21 September 2023
Not limited to the field of life sciences, obtaining patent protection for an invention generated by artificial intelligence (AI) has been impeded by patent offices around the world refusing to register AI as the inventor. This issue certainly is not new (cf. our 2021 article on Digital Health), but remains unsolved. With the rise in AI-generated inventions in the life sciences field, the need for a solution is growing.
While it is commonly accepted that inventions can occur when artificial intelligence is at work, obtaining a patent truthfully identifying AI as the “brains” behind the invention by naming it as the inventor is currently impossible in most jurisdictions. One player in the field actively challenging this granting practice is Stephen Thaler, the inventor behind artificial intelligence system DABUS (Device for the Autonomous Bootstrapping of Unified Sentience). DABUS itself is patent-protected and has come up with a number of inventions, some specifically generated – upon instruction – for the purpose of initiating the quest for formal recognition of AI as their inventor. With the exception of South Africa and to the extent known, patent offices in all jurisdictions, including the EPO (decision of 21 December 2021, case no. J 8/20 – Designation of inventor - artificial intelligence; decision of 21 December 2021, case no. J 9/20 – Designation of inventor – DABUS II) and the German Patent Office (affirmed by the Federal Patent Court, court order of 11 November 2021, case no. 11 W (pat) 5/21 – FOOD CONTAINER; court order of 21 December 2021, case no. 18 W (pat) 28/20 – DABUS) to date have refused to do so.
The main reason for patent offices’ refusal to register AI as the inventor of AI-generated inventions is their underlying legal framework, which is interpreted as requiring the inventor to be a human being. Arguably, neither the German Patent Act (GPA) nor the European Patent Convention (EPC), foresaw the concept of an inventor being anyone but a human being when drafted.
Why the reluctance to adapt the granting practice? For one, it seems to be a question of conviction. Although there are ample arguments for inferring from the legal framework that an inventor must be human, there is no express stipulation to this effect. Thus, patent offices could change their views in light of technical progress. However, when longstanding principles are challenged, the patent world – not unlike any other – is hesitant to change. This brings to mind the lengthy debates on the “correct” patent filing system and the concept of absolute or relative novelty, grace periods etc., which re-emerged when the US reformed its patent filing system in 2013 (and created a new, hybrid system combining both approaches), or more recent discussions in Germany preceding the codification of the requirement of proportionality in the context of an injunction.
In this case, however, conviction and longstanding legal tradition alone are not the (sole) reason for hesitation. Rather, inventorship as recognized by the EPC and the GPA (‘inventor’s honour’) does not only award personal rights to the inventor, but also, e.g., the right to file a patent application or to transfer the same to a third party. Such rights require that the person/entity awarded the same is (legally) competent to bear them. Lacking legislation conferring such competence to AI, there is currently no basis on which AI could bear and exercise such rights. Insofar, registering AI as the inventor in a patent application would leave the associated rights without a legally capable rightsholder.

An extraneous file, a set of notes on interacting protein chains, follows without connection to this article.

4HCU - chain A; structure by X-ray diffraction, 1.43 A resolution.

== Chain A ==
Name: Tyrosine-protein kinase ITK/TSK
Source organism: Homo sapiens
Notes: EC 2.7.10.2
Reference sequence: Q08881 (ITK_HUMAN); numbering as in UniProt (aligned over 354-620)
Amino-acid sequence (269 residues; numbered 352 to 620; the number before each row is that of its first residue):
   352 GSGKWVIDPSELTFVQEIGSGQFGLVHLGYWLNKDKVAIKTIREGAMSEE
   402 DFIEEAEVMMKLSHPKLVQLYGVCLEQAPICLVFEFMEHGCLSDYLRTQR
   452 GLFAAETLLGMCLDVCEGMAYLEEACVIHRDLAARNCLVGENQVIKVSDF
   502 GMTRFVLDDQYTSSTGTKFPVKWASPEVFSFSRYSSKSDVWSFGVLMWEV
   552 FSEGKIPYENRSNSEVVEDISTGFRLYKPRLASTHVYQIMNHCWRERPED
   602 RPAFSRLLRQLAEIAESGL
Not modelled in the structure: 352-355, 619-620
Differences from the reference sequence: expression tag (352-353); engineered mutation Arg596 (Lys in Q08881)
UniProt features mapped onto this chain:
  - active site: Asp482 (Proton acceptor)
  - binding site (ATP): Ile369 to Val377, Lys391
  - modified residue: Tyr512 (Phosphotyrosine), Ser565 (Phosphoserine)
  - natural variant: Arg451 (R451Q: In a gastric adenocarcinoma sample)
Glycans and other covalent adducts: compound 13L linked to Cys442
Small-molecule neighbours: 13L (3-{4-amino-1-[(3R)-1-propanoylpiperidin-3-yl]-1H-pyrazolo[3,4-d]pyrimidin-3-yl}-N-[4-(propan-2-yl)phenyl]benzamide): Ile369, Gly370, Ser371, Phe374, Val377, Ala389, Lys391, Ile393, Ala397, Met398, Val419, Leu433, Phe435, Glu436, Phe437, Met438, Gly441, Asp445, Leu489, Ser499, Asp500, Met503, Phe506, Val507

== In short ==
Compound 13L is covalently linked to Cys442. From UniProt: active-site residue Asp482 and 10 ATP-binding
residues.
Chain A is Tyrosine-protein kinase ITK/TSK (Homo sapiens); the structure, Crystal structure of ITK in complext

Reliance on AI to analyze large volumes of data, including medical images, has become common practice also in the field of life sciences. However, AI has also become capable of autonomous knowledge and generating novel concepts. Reported AI inventions generated in the field of life sciences extend from the area of drug discovery, e.g. the use of AI to design and synthesize new compounds, to drug design, e.g. designing a target molecule, and drug repurposing, e.g. identifying new uses for existing drugs. Insofar, the ongoing discussion on AI inventorship is highly relevant also for life sciences.
Concerns such as over-compensation of the person named as the inventor instead of the AI aside, it does not seem fitting that the legal field most attuned to technical progress should itself be detached from same. The call is for the legislator to provide the appropriate legal framework.
Whether and to what extent AI generated inventions will become an issue in future infringement litigation remains to be seen. While computer-implemented inventions are a common object of such, it will take some time for infringement cases concerning inventions generated by AI to be tried before the courts. For now, the most significant hurdle remains to validly file the patent. That being said, the issue of inventorship would not be the first seemingly formal issue to evolve into a much-debated additional battleground in an infringement litigation.